Postcards from Empire

The spring issue of Dissent Magazine, devoted to migration, carries my essay “Postcards from Empire.” The piece dissects Victorian-era photographs of Indian women used on postcards to sell images of the Caribbean as a tourist paradise:

“Several of the ‘coolie belles,’ for instance, appear to be wearing the same flowered orhni or veil draped over their heads and across their waists. Western photographs of geishas in late nineteenth-century Yokohama possess similar telltale signs of staging: a recurring kimono, suggestively falling off one shoulder, sometimes revealing a breast. The reappearing item of clothing hints at manipulation by photographers who were perhaps creating images not for their subjects, but for others: tourists or seekers of soft porn.”

It contrasts the postcard images to family portraits of Indian women in the Caribbean:

“Instead of opulently dressed ‘coolie’ women posing by themselves, these portraits show women wearing modest clothes with sparse jewelry. Their adornments are the grandchildren on their laps, their husbands and sons, their mothers and sisters by their sides. … With these family portraits, women weren’t simply sexualized objects but individuals with relationships, revealed through the cradling of a toddler, a hand touching a shoulder, or a bridal bouquet grasped.”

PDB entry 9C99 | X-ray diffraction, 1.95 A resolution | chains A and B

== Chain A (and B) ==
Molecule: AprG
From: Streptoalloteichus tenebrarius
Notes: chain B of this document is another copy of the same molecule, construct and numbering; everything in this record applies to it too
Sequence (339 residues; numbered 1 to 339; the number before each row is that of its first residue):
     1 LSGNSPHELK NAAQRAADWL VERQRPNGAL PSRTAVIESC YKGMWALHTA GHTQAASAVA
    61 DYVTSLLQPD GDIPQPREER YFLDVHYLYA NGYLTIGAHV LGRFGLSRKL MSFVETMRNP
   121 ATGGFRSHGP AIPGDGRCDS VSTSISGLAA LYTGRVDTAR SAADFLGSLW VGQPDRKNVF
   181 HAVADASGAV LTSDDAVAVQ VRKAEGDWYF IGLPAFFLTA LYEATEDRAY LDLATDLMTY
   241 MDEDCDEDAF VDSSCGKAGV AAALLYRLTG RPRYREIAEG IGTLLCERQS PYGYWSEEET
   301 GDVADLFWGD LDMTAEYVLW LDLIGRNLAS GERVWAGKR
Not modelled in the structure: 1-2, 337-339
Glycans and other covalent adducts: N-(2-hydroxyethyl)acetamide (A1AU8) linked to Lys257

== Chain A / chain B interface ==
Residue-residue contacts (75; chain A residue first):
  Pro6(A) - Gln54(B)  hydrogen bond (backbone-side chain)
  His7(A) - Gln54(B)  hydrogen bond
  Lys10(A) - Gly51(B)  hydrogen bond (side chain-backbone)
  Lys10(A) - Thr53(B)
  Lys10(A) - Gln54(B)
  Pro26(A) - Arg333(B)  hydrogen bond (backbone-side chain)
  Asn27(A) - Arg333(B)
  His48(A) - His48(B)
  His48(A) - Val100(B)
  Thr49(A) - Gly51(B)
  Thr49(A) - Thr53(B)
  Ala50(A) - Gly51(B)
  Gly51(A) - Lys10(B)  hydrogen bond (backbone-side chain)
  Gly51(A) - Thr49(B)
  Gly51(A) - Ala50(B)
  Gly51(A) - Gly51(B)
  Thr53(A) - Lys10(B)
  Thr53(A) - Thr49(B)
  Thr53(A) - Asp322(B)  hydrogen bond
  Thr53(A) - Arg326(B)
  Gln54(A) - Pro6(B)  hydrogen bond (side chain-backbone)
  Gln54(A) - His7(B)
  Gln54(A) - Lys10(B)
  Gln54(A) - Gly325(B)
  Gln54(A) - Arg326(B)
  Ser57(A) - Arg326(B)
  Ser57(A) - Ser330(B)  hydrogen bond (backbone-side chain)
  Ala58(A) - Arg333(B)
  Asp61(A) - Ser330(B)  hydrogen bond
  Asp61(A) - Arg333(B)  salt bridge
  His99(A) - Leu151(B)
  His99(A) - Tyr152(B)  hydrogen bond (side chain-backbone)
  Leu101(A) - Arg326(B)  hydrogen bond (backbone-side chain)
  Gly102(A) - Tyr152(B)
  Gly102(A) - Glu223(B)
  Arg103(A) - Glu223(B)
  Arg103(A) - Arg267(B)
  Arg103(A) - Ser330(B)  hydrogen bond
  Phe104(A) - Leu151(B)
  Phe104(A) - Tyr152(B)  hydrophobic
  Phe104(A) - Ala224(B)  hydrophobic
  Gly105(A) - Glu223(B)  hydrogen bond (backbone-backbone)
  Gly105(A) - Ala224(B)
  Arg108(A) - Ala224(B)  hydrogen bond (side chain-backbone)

And it ends with an ode to the poet Mahadai Das, a beauty queen and a paramilitary volunteer who studied philosophy at Columbia and the University of Chicago before tragedy struck and sent her back home to Guyana in the 1980s:

“Her poetry serves as an alternative imaginarium, a rival source like the family portraits, illuminating a hidden chapter of colonial history from the perspective of those who suffered its wounds.”